Segmentation and sustainable product marketing

18 Apr 2010|Kelli Peterson

The business of good-for-the-earth products suffers from, among many things, a general belief that they are in fact good but typically too expensive and not really something that fits “my needs”. When thinking about how new products can be marketed to a population not quite ready to accept perceived drastic change, a recent study by McKinsey gives us insights into how other products might re-consider their marketing by walking through a case study on the electric car.

Consumers are looking for good value. McKinsey suggests that global auto manufacturers think beyond a car that satisfies many driving needs in order to appeal to the greatest number of people. Given the cost of building energy storage, it makes sense that electric car makers explore designing vehicles scaled to the need of specific driving missions.

If we think about the car buying market, the great majority of consumers have very specific driving patterns that don’t change drastically throughout the life of their individual auto ownership. In fact, life stages very often trigger new car buying opportunities which will better fit with their foreseeable driving needs. The 57 million strong mature population is considered the fastest growing population and alone is divided up into three unique segments including Working Mature, Young Retirees and the Elderly. While this may or may not be a primary opportunity, thinking about stability and forecasted driving needs has tremendous potential when thinking about the driving behaviors associated with electric cars.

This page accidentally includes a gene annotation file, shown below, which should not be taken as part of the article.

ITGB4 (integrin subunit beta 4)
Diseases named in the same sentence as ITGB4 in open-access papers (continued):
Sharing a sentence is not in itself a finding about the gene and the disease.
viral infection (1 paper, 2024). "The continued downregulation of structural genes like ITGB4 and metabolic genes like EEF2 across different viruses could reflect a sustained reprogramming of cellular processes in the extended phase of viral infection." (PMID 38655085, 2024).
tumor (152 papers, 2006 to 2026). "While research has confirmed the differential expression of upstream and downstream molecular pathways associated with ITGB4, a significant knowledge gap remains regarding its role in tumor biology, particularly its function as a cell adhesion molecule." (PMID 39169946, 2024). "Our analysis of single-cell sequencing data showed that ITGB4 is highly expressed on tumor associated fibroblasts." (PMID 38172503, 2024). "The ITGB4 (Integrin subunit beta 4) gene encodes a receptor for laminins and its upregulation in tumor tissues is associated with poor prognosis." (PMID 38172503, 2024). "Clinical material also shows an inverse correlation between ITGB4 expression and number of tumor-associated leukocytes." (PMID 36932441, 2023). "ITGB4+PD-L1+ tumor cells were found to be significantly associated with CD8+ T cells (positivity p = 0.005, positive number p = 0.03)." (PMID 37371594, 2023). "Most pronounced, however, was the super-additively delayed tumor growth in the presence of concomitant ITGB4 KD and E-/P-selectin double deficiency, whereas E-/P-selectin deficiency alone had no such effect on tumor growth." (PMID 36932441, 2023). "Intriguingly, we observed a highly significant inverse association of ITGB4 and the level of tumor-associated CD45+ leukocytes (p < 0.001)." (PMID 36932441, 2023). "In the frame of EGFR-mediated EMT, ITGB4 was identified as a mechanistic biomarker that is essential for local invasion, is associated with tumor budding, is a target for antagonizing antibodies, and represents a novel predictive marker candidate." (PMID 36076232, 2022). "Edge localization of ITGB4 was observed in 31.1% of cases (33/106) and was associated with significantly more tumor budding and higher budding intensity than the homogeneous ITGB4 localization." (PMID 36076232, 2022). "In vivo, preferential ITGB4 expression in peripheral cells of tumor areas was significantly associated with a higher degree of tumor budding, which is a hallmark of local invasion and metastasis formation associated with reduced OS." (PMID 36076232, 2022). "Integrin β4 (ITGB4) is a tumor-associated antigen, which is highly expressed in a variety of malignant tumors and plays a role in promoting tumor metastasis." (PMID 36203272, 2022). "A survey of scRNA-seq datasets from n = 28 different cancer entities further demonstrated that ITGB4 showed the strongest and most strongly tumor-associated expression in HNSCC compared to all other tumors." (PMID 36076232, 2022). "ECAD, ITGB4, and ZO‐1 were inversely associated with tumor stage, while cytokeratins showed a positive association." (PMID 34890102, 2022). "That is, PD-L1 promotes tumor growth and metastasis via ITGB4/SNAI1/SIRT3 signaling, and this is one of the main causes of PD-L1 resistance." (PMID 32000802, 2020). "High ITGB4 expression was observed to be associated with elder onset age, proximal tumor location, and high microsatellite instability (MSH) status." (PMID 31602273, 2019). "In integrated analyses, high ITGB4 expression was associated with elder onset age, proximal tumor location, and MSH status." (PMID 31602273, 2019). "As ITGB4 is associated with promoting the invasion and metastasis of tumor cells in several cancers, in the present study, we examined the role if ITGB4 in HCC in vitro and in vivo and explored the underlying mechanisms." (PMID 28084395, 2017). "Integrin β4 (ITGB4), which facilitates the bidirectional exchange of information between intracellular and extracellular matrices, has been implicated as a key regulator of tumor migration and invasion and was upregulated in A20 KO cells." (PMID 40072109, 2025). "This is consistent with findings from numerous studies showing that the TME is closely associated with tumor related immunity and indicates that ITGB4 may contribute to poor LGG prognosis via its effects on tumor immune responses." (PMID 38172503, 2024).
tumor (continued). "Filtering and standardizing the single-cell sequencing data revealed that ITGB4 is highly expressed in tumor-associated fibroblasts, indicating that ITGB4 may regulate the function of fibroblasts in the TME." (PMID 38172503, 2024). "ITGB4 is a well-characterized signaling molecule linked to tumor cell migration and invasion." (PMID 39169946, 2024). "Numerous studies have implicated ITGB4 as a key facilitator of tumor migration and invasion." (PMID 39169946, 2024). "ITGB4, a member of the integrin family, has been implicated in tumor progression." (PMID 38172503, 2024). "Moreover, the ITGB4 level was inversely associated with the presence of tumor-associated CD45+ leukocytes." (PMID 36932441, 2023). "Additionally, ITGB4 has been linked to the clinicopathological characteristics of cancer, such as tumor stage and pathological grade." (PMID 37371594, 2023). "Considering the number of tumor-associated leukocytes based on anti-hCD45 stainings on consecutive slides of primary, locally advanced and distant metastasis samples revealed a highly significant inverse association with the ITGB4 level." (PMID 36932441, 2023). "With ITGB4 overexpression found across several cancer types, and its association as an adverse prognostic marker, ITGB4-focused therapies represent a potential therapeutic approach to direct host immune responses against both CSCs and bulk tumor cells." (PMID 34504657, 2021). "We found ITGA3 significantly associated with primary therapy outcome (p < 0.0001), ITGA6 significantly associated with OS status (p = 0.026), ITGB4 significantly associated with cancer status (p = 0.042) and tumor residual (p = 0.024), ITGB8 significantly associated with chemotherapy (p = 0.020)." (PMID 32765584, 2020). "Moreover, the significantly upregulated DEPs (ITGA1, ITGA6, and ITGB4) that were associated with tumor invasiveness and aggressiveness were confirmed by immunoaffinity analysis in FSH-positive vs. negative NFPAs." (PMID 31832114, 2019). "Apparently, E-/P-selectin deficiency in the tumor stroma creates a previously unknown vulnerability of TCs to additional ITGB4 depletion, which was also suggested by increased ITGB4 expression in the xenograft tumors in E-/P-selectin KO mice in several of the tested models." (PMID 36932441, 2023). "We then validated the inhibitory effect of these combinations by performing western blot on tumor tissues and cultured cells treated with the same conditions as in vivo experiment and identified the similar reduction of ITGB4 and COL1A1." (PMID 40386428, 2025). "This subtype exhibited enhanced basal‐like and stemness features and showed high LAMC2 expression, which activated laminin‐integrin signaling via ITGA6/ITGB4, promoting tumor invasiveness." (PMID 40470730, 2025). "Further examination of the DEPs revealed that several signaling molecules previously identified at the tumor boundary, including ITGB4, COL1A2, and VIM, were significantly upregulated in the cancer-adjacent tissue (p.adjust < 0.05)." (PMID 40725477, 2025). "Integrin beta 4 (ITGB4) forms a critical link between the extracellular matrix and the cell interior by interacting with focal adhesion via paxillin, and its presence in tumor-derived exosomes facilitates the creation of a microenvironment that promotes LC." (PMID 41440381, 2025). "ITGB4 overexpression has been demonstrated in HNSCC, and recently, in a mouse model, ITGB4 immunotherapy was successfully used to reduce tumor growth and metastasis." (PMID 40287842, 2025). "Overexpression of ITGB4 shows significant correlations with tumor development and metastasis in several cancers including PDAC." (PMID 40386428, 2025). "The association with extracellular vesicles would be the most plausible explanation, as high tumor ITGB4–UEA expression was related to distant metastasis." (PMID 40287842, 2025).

Shorter distances require less battery storage and thus less cost invested in the manufacturing of the car. These cars then have the ability to be marketed with specific consumer needs in mind and with a price tag that appeals to the pragmatic car buyer. This moves the consumer decision from a purely eco-decision to simply a logical choice and creates an opportunity for Brand X automaker to deliver this product in the spirit of its own brand values with a consumer-forward message instead of an environment-first message.

We are collectively working towards new behaviors, products and ways of doing business that will preserve our earth. Trusted brands have an opportunity here to deliver smart solutions that will meet consumers’ everyday needs via their current capabilities. Re-thinking the manufacturing and design of products gives brands new opportunities to stay relevant and provide solutions that leverage budgetary constraints (higher petroleum costs) and align with an emerging marketplace concern (protecting our resources). Using segmentation to re-think and re-calculate needs of the market may provide valuable insights and yield break-through ideas.

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